Exile The Traitor
“Winter Eternal” [EP]
Melodic Death Metal
On 15th May 2015

Exile The Traitor - Winter Eternal

Kicking off Winter Eternal, Exile The Traitor make sure that listeners know they mean business from the beginning. Laments Of A Flesh Peddler opens up with an imperial and confident overtone, belying the band’s short existence. Switching between modern grooves, blasts, and d-beats, the drums – which can be a background feature in extreme music – are instantly noticeable, as is the intelligent use of alternating death and black metal vocals. Actually, every member seems to get their breathing space, which is something I’ve always enjoyed in extreme music.

The following numbers are no disappointment, either. This is the same ETT who grabbed the Scottish metal scene by the neck when they unleashed Necrology in 2012, but they are testing the waters of maturity already, and taking some chances in an environment which can be quite unforgiving. The original brutality is still consistent throughout, but there are fresh twists and turns brought into play here. Organic tremolo riffing, akin to that of Gojira in its memorability, stands shoulder to shoulder with the Swedish influenced death metal for which they are already known.

The shadow of At The Gates has long been one to haunt many, many bands who have sprung into existence in the last decade, and in a lot of cases (quite often justifiably) it has been drawn up as a negative. ETT are no carbon copy, though, pulling on numerous other wells to deliver a professional, bruising, original musical identity. That said, the reference is strong, and if you’re fully against that sort of thing, this probably won’t be for you, but I would suggest clearing the mind and giving it a shot, anyway.

The sum total of Winter Eternal far surpasses what one might expect of a band who are only at the stage of putting out their second EP (or demo, as we used to call them), and it’s terrifying to consider what Exile The Traitor could become with the right support behind them. There’s still some growing room in there, but if this is the direction they continue to spread their wings, it’ll be no bad thing.


by Paul Macmillan

Frantic Amber – Burning Insight

Posted in CD, Metal with tags , , , , , on 2nd April 2015 by Paul Macmillan

Frantic Amber
Burning Insight
Melodic death metal
Released 15th April 2015
Via FA Sweden/Bertus

Frantic Amber - Burning Insight

Before I even start with this one, let’s be clear about one thing – I am not a fan of the term ‘female fronted metal’. It doesn’t really mean anything to me. It’s like calling a My Dying Bride ‘violin metal’. I’m not saying I don’t like bands with female vocalists. Or that I’m going to be bought over by a band if they DO have a female vocalist. I’ll take each band as I find them, regardless of age, race or gender, based on how they sound. Anyway, now that I’ve blown Frantic Amber’s cover as A BAND WITH A FEMALE VOCALIST, on with the review.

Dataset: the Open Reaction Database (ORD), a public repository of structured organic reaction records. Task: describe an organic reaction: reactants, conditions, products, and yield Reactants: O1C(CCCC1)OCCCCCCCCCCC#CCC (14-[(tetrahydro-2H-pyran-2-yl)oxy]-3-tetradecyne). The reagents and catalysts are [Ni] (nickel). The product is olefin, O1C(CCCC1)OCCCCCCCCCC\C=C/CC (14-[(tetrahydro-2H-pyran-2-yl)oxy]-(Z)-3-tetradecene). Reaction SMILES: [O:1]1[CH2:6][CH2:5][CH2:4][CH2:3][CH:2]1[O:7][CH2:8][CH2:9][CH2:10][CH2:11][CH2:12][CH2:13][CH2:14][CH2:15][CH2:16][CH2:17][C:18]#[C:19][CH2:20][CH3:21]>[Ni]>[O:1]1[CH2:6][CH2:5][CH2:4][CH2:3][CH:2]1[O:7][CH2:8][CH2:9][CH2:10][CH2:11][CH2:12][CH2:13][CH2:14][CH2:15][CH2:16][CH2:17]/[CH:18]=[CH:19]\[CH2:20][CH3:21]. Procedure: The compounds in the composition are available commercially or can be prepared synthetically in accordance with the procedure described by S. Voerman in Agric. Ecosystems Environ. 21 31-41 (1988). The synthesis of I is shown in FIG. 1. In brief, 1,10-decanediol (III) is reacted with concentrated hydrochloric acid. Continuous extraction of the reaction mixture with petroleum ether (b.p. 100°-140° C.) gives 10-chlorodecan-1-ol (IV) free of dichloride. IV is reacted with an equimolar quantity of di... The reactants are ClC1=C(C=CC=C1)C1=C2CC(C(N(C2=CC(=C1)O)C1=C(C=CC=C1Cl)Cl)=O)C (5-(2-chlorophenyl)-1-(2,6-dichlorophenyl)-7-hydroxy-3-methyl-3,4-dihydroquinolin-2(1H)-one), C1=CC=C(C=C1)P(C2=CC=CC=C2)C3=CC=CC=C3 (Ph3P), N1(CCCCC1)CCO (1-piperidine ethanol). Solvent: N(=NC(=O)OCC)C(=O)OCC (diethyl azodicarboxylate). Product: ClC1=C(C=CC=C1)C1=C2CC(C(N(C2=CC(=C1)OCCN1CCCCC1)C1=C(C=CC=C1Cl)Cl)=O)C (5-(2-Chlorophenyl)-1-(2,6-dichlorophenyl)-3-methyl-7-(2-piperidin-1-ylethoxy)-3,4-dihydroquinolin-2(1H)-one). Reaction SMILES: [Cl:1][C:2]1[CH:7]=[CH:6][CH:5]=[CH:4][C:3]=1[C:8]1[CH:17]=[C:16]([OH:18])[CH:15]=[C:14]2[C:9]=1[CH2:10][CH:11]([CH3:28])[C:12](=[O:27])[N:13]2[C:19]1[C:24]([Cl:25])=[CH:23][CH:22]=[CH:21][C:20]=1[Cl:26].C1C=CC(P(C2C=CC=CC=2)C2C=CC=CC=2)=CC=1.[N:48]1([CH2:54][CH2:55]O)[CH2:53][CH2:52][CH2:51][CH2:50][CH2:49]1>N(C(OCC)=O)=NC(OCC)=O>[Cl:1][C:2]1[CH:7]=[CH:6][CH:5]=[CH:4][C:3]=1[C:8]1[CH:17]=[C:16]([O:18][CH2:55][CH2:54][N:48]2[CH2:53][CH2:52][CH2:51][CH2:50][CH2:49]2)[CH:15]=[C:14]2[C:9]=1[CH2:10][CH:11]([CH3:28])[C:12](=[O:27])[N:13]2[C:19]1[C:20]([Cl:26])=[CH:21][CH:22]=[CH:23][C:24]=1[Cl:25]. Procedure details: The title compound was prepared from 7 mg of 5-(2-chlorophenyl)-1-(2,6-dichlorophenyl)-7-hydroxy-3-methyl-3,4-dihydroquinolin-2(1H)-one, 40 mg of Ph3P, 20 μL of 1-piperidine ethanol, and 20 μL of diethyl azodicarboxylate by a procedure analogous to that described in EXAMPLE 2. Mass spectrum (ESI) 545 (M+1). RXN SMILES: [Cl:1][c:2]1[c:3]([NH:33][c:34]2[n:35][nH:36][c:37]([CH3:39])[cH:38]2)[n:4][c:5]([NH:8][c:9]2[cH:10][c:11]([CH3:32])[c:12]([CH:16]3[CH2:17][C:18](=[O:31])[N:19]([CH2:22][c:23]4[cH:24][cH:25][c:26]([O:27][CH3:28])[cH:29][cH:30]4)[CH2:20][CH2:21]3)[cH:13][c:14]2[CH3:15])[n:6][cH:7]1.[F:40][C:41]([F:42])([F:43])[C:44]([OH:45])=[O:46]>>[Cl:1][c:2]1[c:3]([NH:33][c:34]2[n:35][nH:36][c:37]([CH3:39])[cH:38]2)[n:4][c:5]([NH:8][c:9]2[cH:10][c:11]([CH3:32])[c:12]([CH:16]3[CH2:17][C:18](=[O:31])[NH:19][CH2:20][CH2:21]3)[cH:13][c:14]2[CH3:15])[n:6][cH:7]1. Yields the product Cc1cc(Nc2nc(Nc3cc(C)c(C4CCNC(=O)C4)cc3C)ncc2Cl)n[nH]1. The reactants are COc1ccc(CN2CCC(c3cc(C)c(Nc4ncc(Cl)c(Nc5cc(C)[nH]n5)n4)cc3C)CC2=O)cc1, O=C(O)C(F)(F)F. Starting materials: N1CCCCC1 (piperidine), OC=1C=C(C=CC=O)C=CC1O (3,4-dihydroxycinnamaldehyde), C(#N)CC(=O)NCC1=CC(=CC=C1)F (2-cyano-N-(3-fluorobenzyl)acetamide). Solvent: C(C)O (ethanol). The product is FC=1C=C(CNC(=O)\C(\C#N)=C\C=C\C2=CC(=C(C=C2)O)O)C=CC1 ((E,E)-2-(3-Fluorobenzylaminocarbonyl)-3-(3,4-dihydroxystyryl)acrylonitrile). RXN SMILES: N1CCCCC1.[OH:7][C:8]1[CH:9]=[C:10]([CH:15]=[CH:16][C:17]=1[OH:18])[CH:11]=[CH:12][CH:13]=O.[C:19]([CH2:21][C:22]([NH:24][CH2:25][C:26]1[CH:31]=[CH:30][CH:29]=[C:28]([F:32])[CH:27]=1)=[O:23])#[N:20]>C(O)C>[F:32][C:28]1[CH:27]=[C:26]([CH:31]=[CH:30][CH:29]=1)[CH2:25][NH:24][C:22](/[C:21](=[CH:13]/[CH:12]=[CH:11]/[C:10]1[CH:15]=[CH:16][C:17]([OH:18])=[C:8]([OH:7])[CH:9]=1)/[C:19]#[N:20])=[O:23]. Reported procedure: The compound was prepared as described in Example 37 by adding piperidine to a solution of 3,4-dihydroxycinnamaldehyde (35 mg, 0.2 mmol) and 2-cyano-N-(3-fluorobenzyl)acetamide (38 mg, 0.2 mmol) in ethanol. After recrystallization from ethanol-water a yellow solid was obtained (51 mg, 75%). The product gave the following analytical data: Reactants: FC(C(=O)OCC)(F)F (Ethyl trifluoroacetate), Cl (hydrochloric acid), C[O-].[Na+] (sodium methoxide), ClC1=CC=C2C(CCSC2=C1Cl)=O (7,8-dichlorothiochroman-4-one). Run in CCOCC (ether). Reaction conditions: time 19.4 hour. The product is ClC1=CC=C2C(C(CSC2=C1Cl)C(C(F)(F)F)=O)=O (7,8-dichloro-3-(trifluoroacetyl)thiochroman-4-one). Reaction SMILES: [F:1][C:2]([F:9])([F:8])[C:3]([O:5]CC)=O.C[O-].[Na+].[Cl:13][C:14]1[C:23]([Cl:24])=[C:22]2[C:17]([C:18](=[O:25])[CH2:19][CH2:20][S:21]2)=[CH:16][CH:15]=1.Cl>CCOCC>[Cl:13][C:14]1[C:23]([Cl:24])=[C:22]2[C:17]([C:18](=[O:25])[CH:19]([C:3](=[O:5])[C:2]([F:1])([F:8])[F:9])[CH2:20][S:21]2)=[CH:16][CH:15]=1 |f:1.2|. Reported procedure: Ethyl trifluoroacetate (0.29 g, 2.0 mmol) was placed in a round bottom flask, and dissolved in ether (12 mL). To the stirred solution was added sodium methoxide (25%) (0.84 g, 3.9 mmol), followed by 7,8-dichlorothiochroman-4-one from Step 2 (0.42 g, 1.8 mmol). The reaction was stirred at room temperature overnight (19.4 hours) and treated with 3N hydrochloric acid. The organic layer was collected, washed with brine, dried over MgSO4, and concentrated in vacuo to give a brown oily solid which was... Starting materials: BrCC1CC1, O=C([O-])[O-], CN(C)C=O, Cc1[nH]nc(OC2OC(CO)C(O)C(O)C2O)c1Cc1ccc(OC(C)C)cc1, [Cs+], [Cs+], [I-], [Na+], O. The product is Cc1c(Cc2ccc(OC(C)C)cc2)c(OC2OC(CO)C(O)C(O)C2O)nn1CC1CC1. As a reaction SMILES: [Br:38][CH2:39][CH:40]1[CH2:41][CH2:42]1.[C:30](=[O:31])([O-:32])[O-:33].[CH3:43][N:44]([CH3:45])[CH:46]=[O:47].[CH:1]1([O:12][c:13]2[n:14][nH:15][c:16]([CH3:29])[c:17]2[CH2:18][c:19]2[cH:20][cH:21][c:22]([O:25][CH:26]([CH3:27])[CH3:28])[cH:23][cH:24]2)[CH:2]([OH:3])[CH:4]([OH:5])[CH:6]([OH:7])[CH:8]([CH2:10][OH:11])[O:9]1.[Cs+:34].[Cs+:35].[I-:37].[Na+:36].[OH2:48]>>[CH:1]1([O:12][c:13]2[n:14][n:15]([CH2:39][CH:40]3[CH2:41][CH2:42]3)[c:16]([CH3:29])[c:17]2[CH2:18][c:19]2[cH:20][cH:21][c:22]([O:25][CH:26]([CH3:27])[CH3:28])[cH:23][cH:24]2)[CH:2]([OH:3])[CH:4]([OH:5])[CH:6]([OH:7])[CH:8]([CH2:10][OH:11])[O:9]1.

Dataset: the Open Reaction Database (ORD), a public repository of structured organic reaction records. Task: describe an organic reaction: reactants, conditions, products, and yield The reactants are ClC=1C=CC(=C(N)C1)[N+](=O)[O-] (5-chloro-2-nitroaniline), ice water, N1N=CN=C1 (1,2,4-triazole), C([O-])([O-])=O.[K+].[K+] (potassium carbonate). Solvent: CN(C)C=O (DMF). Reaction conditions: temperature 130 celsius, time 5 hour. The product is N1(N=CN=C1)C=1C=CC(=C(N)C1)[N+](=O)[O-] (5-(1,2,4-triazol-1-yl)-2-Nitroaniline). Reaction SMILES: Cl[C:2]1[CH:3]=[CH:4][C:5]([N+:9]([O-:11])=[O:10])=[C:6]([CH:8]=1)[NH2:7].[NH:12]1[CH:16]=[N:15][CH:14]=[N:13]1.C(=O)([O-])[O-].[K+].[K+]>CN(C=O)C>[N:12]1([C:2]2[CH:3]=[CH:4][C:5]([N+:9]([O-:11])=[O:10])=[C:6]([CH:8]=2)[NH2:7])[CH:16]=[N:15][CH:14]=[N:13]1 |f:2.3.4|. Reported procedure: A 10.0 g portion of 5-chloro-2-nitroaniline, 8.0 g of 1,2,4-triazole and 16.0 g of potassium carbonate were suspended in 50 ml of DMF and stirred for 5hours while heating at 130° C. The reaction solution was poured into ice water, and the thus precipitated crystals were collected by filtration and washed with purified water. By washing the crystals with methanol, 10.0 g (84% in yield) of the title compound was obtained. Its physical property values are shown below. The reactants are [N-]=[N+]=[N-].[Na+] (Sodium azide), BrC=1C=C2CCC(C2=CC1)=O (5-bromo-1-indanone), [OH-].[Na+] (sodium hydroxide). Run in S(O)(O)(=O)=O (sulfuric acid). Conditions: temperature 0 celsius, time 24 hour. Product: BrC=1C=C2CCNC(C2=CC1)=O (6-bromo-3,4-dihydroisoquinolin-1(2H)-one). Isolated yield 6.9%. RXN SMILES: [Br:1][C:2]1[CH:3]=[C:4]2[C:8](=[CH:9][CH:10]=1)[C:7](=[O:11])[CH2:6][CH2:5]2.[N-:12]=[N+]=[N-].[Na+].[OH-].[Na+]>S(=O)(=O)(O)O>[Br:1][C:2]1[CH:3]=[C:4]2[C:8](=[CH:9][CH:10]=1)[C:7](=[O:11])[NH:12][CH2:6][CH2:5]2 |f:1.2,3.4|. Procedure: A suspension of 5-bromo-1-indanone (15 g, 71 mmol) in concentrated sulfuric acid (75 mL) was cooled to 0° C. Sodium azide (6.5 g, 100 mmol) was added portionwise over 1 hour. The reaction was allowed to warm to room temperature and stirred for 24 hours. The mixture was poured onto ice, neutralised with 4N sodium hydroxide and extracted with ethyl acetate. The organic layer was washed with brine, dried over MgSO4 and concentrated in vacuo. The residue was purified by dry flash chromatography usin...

If that first paragraph has set you up expecting to hear about the operatic meanderings of a velvet clad princess, you’re facing in completely the wrong direction. You’d be better off turning your eyes to the north in search of predictive indicators: being from Sweden has long shown itself to be a hard background for metal bands to shake, and FA are no exception.

There’s a healthy dose of the likes of Soilwork and In Flames coming to mind on first take, but there are myriad other musical ghosts swirling in the background. The vocals, for starters, make both singers of the aforementioned bands sound a bit wet. Some of the guitar work shares the stratospheric emotional highs of late 1990s releases from The Gathering.

It seems that they have attempted to escape this geographical pigeonhole, though, and there is something more rough and ready at the back of this polished article. It could be early Iron Maiden (who isn’t influenced by that?), or, lest we forget, the other metal heritage of their home country, passed down from those like Bathory, Shining, and Infernal. Either way it is a pleasant, but almost intangible nuance.

Swaying from epic choruses to blast beats, Burning Insight drags in elements of black metal, prog, death metal, and few others to create a very interesting melange with a uniting overtone, somewhat similar at times to Arch Enemy’s Wages Of Sin, but somehow more organic.

In terms of extreme(?) metal, this is a very accessible debut, and it’s hard to imagine this being a band we won’t hear from again, and a lot. If they didn’t at least make it part way up to rubbing shoulders with the big boys, it would be more than a little surprising, but it also seems like there is further maturity to be reached in the material which could bring out an even more unique character.

4/5 – Paul Macmillan